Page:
A visit to the doctor and a brand-new book

Jahir Williams, 3, with his mom, Dantasia Greer, right, and pediatrician Niru Mahidhara, Medical Director of Reach Out and Read at UChicago Medicine Comer Children
Jahir Williams, 3, with his mom, Dantasia Greer, right, and pediatrician Niru Mahidhara, Medical Director of Reach Out and Read at UChicago Medicine Comer Children's Hospital.

It’s not unusual to see a toddler clutching their very own book after a checkup at the University of Chicago Medicine Comer Children’s Hospital Academic Pediatric Clinic. That’s because at every well-child visit, from ages 6 months to 5 years, children and their caregivers get a special gift: a new book to read and take home.

Reach Out and Read (ROR) is an evidence-based national program, endorsed by the American Academy of Pediatrics, that encourages families of young children to read aloud daily together. Studies have shown that when caregivers and parents incorporate books into a child’s life from a very young age, they expose their child to a broader vocabulary, have more language-rich interactions and improve pre-literacy skills.

“We know that the connections the brain makes in the child’s early years are shaped by the back and forth interactions that parents have with children, starting at birth," said Niru Mahidhara, MD, Medical Director of ROR at UChicago Medicine Comer Children's Hospital. “It’s these interactions during the critical first years of brain development that establish a strong foundation for school success.”

ROR was established at Comer Academic Pediatrics in March 2021 and thousands of books have been distributed to patients. Incorporation of this important program into pediatric primary care underscores UCM’s commitment to improving child health outcomes and makes it a leader amongst its peer institutions. Readiness for kindergarten and reading by third grade are key health disparity metrics. ROR helps address the language and literacy gaps between low- income and high- income children.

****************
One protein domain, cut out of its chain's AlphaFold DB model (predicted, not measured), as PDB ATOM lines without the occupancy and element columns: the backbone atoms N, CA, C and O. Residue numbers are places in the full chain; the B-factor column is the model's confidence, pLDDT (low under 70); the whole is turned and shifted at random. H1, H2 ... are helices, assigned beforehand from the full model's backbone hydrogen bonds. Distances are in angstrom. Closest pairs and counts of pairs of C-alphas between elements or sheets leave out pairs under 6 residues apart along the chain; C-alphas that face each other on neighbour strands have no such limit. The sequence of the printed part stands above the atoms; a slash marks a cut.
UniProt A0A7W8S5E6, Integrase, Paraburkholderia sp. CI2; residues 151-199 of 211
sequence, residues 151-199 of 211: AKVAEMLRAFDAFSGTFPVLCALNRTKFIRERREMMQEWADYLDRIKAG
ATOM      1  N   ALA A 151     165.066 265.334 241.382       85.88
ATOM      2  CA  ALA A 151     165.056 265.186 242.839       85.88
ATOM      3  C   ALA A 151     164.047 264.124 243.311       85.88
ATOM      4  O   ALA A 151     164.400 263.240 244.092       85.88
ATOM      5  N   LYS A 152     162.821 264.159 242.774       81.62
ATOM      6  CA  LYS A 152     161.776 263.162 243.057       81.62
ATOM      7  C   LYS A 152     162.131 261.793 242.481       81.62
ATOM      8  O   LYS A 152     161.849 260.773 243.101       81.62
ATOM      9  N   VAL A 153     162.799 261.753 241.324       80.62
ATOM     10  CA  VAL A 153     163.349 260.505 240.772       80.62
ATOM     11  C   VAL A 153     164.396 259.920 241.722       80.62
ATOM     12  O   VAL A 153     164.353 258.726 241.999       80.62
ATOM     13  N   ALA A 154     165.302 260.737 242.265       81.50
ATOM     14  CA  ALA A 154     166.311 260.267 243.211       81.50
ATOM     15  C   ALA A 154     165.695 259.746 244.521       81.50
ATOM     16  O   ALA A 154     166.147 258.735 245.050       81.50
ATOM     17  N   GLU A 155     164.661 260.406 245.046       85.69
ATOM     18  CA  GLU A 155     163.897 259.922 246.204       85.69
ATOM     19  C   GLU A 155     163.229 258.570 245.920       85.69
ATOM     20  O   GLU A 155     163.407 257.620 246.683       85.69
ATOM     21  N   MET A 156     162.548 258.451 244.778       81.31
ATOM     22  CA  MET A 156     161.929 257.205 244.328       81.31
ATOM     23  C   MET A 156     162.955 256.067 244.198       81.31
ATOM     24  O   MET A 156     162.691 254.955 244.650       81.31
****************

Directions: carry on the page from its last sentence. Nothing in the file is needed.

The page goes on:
We’re always figuring out strategies to support learning and help with information, to bridge the supports that families need to help their kids understand the world better.

Pediatric clinicians use the books as a catalyst to discuss with parents the importance of reading, back-and-forth communication and limiting screen time. Whether it’s reading the actual story or talking about the pictures, daily reading aloud improves preliteracy skills, increases self-regulatory behavior and promotes parent-child bonding. Parents are reminded that they are their child’s first teacher.

“I’ll walk into an exam room with a 6-month-old and give a board book to the baby, then talk to the parent about using the book to start conversations with their infant,” Mahidhara explained. “If it’s a 24-month-old, I’ll ask her to point to the pictures. I tell parents that they can talk about shapes, colors and objects, and relate the story to the child’s life. We talk about how to read to a child in a developmentally appropriate way.

“The average child will see their pediatrician up to 15 times by age 5. We’re in a unique and privileged position to talk to parents about the important role they play in their child’s development.”

Dantasia Greer and her 3-year-old son, Jahir, were introduced to the program during his most recent doctor’s visit three months ago. “He loves animals and was very happy to receive a book about them that he could take home,” Greer said. “Now, Jahir makes sure that we read a book during bedtime. At any point and time, he can recall things that he has read about and that is so exciting.”